How Sangeeta Sharma helps immigrant women with career opportunities
Sharma runs a cosmetology college and provides scholarships to women who were victims of human trafficking
May is Asian Heritage Month. To celebrate, CBC Calgary is highlighting the rich heritage and contributions of Asian Calgarians through a series of 10 profiles throughout the month. We welcomed nominations of diverse individuals with different goals and interests, and a common commitment to giving back to the community. Through an internal voting process, CBC Calgary staff selected the Asian Changemakers for 2022 and asked them each to write a self-profile. Here is the latest, from Sangeeta Sharma:
I am a human first and I like to connect with other people on a deeper level. I believe I am kind, blessed and a go-getter who follows her dreams. My name is Sangeeta Sharma and I am the president of NIWE Academy and a mother of two blessed kids. I am from India and I identify as Indian Canadian, and a Hindu as well.
My love for my community is huge. I like to keep myself involved in any way I can. Upon my arrival in Canada in 1992, I was involved in with the Indian community here. I used to teach Hindi to the Indian kids at the local Hindu temple when my children were young.
I also used to volunteer and help with the community kitchen, and I enjoy participating in volunteer work wherever it is needed. I am always there to lend a hand to whoever needs it.
I have a soft spot for immigrant women; I always try to give them a chance with jobs and training in the beauty industry to help them with their careers. I helped women open their own spas from their basement and help support their kids without putting them in daycare — like I did!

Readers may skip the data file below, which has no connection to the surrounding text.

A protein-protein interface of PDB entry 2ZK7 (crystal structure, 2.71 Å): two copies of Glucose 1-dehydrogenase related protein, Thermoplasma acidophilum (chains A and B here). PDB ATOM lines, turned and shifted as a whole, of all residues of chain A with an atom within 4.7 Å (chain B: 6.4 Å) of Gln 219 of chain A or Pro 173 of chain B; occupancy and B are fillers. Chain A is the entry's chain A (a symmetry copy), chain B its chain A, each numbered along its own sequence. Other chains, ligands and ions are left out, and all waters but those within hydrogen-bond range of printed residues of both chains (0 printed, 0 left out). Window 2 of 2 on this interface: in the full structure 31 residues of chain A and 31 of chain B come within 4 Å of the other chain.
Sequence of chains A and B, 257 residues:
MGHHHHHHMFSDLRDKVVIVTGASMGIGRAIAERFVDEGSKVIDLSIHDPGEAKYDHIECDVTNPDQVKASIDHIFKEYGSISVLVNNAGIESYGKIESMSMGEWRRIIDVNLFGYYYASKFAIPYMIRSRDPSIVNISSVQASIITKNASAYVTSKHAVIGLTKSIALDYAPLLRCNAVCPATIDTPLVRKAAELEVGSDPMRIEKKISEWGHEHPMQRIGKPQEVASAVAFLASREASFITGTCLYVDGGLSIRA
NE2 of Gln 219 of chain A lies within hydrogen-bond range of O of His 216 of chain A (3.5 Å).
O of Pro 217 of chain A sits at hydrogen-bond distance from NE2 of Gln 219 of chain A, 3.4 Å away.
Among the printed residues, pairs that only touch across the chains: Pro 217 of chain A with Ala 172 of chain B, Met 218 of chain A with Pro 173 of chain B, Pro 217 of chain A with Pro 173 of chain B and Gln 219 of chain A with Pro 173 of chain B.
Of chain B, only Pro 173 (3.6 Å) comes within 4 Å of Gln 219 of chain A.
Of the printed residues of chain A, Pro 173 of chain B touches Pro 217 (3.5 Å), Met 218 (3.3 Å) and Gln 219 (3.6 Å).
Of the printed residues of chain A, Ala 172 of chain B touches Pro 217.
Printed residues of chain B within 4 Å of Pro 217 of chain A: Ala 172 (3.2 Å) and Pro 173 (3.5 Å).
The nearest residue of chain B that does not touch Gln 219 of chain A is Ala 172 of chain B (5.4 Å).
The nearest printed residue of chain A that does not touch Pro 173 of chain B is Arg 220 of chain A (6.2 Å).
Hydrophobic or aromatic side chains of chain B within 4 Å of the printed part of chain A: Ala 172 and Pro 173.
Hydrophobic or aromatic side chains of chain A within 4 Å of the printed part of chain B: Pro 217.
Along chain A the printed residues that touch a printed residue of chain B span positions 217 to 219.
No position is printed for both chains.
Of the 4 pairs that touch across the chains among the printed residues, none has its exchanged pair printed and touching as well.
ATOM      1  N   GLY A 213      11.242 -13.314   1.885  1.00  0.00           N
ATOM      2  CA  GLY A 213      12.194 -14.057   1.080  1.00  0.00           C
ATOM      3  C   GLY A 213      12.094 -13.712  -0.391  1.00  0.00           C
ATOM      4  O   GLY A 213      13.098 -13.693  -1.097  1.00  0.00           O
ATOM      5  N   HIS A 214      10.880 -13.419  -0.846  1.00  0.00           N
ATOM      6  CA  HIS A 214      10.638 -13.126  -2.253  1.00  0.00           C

I come from an old-world culture and heritage. I feel proud that I belong to the culture that has given so much wisdom to the world. I am proud of the Ayurvedic traditions and Hindu religion. I love that we celebrate and acknowledge the sun, moon, air, water, plants, earth and animals — and we pray to our elders, especially our parents. We pray to what gives us life and recognize that life is precious. On top of that, I love Indian food, clothing, dance, music, festivals, weddings — thinking of all of that gives me an enormous amount of happiness!
What I have learned is that if you want to see change, it's up to you to become involved in it. When I came here in 1992, Calgary felt like a very small village to me. People here didn't know anything about spices and we used to get weird looks whenever we wore our Indian clothes. That is when I decided we need to bring some colour and Indian vibes to Calgary. That is when I involved myself with the Hindu temple and I started teaching Hindi to the kids. My hope was that my kids must know where I am coming from. We will encourage young families to get involved.
I am not going to lie, I came from a hugely populated city, New Delhi, where competition was huge. If you don't fight for what you want, you will be left behind. It is in my DNA to fight for things that I want.
I came from a country where the literacy rate was very low. I have seen my mom helping women to write their signatures on legal papers. She would go to villages and teach women how to read and write. She would teach mothers not to let their daughters get married in early age. So my upbringing gave me that edge to help people. That is what I started to do.
Respect and acceptance for each other is what I would like to see in Calgary in the coming years. The world is going through rough and divisive time. Now is the time to come together and rise above the hate and search for commonalities among each other. Our Calgary is a brighter place when we share and recognize everyone's uniqueness and colour.
It's everyone's responsibility to make a change. Especially the younger generation needs to come forward with new and budding ideas.
And the older generation needs to make room for these people, listen to them, try and understand where they are coming from and do everything in their power to help them.